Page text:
But now Spirit Sun lay at the feet of Aslarn. The Great Spirit's golden body had black ragged holes peppered throughout where Zenos had sucked out his life force. Barely conscious, the fire in his amber eyes was dimming quickly. Orlachmar and I quickly helped Aslarn to rush him into the ethereal realm.
Word had spread before us, and the hamadhi had prepared a healing mound, where we laid Spirit Sun gently on the mossy surface. As the hamadhi bathed him in healing essences, his inner fire was growing dimmer and dimmer. The hamadhi shook their heads and backed away, indicating there was no hope.
A crowd had gathered around, mostly those of the Sixth Circle. Rahm the Radiant was there, wailing in grief and frustration. The Greater Awakened Spirits had also gathered, and they were trembling and huddled around each other. This was the first time one of their own had fallen, and their own mortality, an abstract concept to them, was suddenly reality.
"He must be saved!" Rahm screamed. "Get Fain! Call forth Fain's Coterie! Sun must be saved. My child! My child!"
It was a logical assumption on Rahm's part, but Orlachmar stiffened beside me. I placed a hand on his forearm which trembled with anger. Squeezing gently, I caught his attention and shook my head. He ground his teeth but otherwise calmed down. Eventually, Fain, Raezon and Gheasia arrived, carrying their precious small supply of elixir.
"Please save him," begged Rahm.
"We have not considered to use the elixir on a Greater Spirit," said Raezon.
"It shouldn't matter," said Gheasia. "We are all made of same matter, the Great Spirits are merely - thinner"
"We are losing him!" cried Rahm.
Raezon and Gheasia looked to Fain for direction as Rahm sobbed brokenly. Fain sighed and nodded. Raezon and Gheasia then lifted out the small green vial. The carefully measured out one tiny drop and let it fall between Spirit Sun's lips.
The reaction was instantaneous. Sun re-ignited, his flames a burnt orange, almost a dark amber colour, rather than the bright golden white of before. He leaped up, face flushed with coruscating tendrils of power. He raved in something of pain and perhaps madness.
Spirit Sun leapt up, liquid fire of an unclean hue spraying in all directions. Rahm, Fain and his Coterie were thrown to the ground as Spirit Sun burst forward from the healing mound. His heat and fire broke like a wave, crashing down around us.
We were all blinded when the screaming began. After several moments of chaos, we slowly began to realize that Spirit Sun had charged into the crowd of other Great Awakened Spirits. Smoke and steam were rising among them, and the Sixth Circle was thrown into utter panic.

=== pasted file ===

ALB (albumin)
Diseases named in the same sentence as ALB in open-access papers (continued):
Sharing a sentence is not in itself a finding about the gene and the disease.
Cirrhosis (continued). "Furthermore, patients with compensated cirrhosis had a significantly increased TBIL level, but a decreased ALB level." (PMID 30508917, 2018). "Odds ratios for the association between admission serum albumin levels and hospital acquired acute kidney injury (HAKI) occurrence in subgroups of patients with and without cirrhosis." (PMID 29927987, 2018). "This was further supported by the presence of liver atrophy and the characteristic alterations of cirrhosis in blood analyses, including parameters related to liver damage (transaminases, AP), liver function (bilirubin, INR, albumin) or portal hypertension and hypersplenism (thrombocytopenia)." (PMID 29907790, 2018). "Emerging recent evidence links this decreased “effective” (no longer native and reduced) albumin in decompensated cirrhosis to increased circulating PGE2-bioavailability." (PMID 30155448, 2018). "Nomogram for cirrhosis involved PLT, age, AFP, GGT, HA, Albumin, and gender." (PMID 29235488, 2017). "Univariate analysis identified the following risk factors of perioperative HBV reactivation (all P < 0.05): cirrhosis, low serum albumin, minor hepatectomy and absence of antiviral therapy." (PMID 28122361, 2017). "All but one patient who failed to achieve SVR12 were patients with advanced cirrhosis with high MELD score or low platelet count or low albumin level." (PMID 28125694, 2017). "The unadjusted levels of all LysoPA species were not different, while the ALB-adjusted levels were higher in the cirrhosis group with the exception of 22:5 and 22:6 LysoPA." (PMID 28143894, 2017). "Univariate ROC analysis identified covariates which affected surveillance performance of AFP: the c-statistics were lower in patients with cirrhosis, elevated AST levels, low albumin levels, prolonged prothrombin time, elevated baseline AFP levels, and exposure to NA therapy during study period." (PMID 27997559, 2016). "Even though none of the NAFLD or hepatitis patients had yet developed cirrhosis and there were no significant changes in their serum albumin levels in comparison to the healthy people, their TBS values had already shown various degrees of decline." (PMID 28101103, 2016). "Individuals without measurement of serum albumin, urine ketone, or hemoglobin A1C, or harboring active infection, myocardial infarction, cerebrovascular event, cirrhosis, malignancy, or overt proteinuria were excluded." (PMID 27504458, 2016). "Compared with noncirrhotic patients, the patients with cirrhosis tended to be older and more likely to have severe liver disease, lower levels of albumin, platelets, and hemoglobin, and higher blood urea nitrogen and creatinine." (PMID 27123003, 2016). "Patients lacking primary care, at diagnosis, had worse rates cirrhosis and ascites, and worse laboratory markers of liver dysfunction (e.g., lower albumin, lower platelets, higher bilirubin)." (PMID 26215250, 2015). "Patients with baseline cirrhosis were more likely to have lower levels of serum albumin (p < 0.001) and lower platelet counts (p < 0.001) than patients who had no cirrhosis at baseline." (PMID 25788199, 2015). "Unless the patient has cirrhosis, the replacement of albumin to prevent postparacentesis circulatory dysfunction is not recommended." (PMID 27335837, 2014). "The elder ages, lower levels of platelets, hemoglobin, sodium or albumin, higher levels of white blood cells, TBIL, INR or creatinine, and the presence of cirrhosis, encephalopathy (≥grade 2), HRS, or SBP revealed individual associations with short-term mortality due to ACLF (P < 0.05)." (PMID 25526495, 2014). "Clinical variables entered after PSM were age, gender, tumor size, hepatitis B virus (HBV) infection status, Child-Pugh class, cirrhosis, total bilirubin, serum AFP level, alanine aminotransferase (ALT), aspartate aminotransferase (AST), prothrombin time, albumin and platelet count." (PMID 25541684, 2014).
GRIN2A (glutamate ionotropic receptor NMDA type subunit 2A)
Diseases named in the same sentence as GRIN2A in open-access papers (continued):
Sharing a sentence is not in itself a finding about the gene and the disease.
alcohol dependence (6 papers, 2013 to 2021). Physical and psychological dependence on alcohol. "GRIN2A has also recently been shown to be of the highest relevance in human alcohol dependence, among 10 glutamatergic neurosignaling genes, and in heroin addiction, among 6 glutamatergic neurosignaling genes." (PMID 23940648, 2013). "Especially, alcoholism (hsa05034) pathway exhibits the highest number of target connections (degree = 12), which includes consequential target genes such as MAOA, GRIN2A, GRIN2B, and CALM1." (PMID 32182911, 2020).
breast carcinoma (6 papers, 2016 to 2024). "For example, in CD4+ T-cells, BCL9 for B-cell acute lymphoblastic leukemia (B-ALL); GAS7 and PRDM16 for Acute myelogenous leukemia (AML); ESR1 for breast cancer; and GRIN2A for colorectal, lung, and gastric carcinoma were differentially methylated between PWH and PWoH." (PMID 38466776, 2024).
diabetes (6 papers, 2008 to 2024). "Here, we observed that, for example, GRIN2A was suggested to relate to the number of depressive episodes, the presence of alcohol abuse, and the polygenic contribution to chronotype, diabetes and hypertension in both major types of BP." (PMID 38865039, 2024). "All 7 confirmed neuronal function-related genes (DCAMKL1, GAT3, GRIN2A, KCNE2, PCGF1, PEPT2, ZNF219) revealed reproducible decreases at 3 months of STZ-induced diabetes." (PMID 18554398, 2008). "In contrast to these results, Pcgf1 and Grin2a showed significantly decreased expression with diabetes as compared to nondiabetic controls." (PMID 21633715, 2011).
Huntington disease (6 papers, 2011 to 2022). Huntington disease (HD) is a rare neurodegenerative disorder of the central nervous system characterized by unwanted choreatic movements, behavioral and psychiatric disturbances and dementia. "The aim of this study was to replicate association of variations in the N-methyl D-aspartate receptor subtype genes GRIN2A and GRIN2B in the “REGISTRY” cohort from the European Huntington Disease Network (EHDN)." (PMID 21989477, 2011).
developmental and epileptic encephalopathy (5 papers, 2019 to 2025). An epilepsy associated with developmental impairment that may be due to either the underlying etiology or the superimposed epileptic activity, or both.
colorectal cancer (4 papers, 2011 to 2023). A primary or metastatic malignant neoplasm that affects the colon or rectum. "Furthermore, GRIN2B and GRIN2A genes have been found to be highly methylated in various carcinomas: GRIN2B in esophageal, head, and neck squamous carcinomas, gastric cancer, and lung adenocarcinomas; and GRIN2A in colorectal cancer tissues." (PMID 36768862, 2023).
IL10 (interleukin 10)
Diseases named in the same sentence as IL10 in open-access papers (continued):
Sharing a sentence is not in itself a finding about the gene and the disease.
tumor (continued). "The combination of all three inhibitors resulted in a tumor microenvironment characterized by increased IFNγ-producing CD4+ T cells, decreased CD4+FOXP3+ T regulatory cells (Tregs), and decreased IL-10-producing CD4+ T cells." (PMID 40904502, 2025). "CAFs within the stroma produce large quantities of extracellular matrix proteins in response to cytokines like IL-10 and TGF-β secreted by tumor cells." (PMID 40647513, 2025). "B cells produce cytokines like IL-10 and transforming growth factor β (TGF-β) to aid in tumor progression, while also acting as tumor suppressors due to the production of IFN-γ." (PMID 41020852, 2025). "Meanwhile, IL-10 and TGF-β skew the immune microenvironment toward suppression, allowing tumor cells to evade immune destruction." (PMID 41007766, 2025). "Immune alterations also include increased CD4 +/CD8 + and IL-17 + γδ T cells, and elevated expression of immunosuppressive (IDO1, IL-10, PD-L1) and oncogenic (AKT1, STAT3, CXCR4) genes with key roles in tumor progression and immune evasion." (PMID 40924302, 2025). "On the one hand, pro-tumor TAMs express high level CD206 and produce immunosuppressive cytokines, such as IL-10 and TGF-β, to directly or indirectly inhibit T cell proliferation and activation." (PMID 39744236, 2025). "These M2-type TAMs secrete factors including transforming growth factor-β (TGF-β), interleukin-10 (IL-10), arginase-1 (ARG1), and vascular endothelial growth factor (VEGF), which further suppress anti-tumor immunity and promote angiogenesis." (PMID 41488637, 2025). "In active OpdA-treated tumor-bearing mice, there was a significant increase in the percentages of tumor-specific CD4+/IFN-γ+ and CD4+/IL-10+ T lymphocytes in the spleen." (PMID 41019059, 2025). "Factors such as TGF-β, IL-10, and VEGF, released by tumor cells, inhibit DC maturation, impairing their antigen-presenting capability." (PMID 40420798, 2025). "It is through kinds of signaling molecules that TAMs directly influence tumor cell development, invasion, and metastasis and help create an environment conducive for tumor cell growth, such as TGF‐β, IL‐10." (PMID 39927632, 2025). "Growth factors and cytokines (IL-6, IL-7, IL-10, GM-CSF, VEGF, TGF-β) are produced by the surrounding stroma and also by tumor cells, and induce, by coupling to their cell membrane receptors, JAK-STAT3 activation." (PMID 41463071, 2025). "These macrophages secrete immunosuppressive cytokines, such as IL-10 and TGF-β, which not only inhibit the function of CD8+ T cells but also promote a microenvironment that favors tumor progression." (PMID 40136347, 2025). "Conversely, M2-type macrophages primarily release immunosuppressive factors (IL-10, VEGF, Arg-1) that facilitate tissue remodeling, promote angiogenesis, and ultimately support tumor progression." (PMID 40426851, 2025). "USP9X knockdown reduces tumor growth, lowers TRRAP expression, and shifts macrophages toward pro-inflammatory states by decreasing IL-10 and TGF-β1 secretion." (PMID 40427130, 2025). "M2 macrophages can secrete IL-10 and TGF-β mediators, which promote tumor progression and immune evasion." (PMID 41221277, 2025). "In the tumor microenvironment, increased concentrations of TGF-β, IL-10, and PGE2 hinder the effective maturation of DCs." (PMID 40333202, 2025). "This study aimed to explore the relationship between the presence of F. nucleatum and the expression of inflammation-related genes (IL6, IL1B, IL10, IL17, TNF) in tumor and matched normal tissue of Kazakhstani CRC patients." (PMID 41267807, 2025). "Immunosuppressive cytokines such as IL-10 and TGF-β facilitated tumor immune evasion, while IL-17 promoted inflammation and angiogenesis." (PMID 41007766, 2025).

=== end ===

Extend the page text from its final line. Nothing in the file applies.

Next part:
"Oh sweet Dynara! What is he doing to Night!" cried out a whispering voice. It took me a moment to pin the voice down to belonging to Nocht of the Sixth Circle, sometimes known as Nocht the Silent, for he so very rarely spoke. But he was the coordinator in the awakening of Spirit Night, and he was trying desperately to push himself into the crowd of Great Awakened Spirits.
As events were moving very quickly, it was unclear exactly what eventually we saw Spirit Lake standing in before Spirit Sun, streams of water rushing forth from her outstretched arms, her aura of mist sizzling against his roaring flames. We couldn't see anything amidst the roiling steam but suddenly Spirit Moon emerged, dragging out Spirit Night from the blankets of steam. Spirit Night dropped to her hands and knees, bent over, clenching her stomach and retching ashes.
"Night!" screamed Spirit Sun. "Night, I must possess you! I must have you! NIGHT!"
Spirit Sun tried to rush around Spirit Lake, but she manifested a huge waterfall, cutting off his approach towards Spirit Night. Orlachmar tapped me on the shoulder and pointed to the sky. Overhead, the sun itself had turned a putrid yellow, no longer the golden white light with rainbow hues. Meanwhile, the drama amongst the Great Awakened Spirits continued.
"You shall not have her, Sun!" Lake said coldly. "You shall not pass me!"
"I will destroy you, Lake!" Sun roared. "I shall burn you to nothing! You are naught and nothing! If it takes me until the ends of time, I shall destroy you, Lake! Come to me, Night! We were always meant to be!"
"Get him away from me!" screamed Night.
"You must be mine! Mine! NIGHT!"
By this time the Sixth Circle had surrounding Sun, Rahm crying out for him to calm down, but his rage overwhelmed him. He sizzled and crackled.
"Put down Sun!" cried Nocht in his whispery voice. He had immediately gone to his beloved Spirit Night and cradled her form against his chest. Nocht's long hair sparkled with starlight and swirled around them, darkening until they blended into the shadows.
"Sleep," said Auseklis. "We must put Sun to sleep."
The Sixth Circle that had gathered around Spirit Sun called forth an ambient light that settled like a net over him. Spirit Sun almost broke free several times, surprising the Sixth Circle, but eventually the struggles of Spirit Sun slowed down. Finally, he slumped to the ground. Looking haggard, Rahm knelt beside Sun, stroking his sickly orange skin.
"Destroy him," said Nocht. "Reverse his awakening."
"How can you suggest that!" cried Rahm.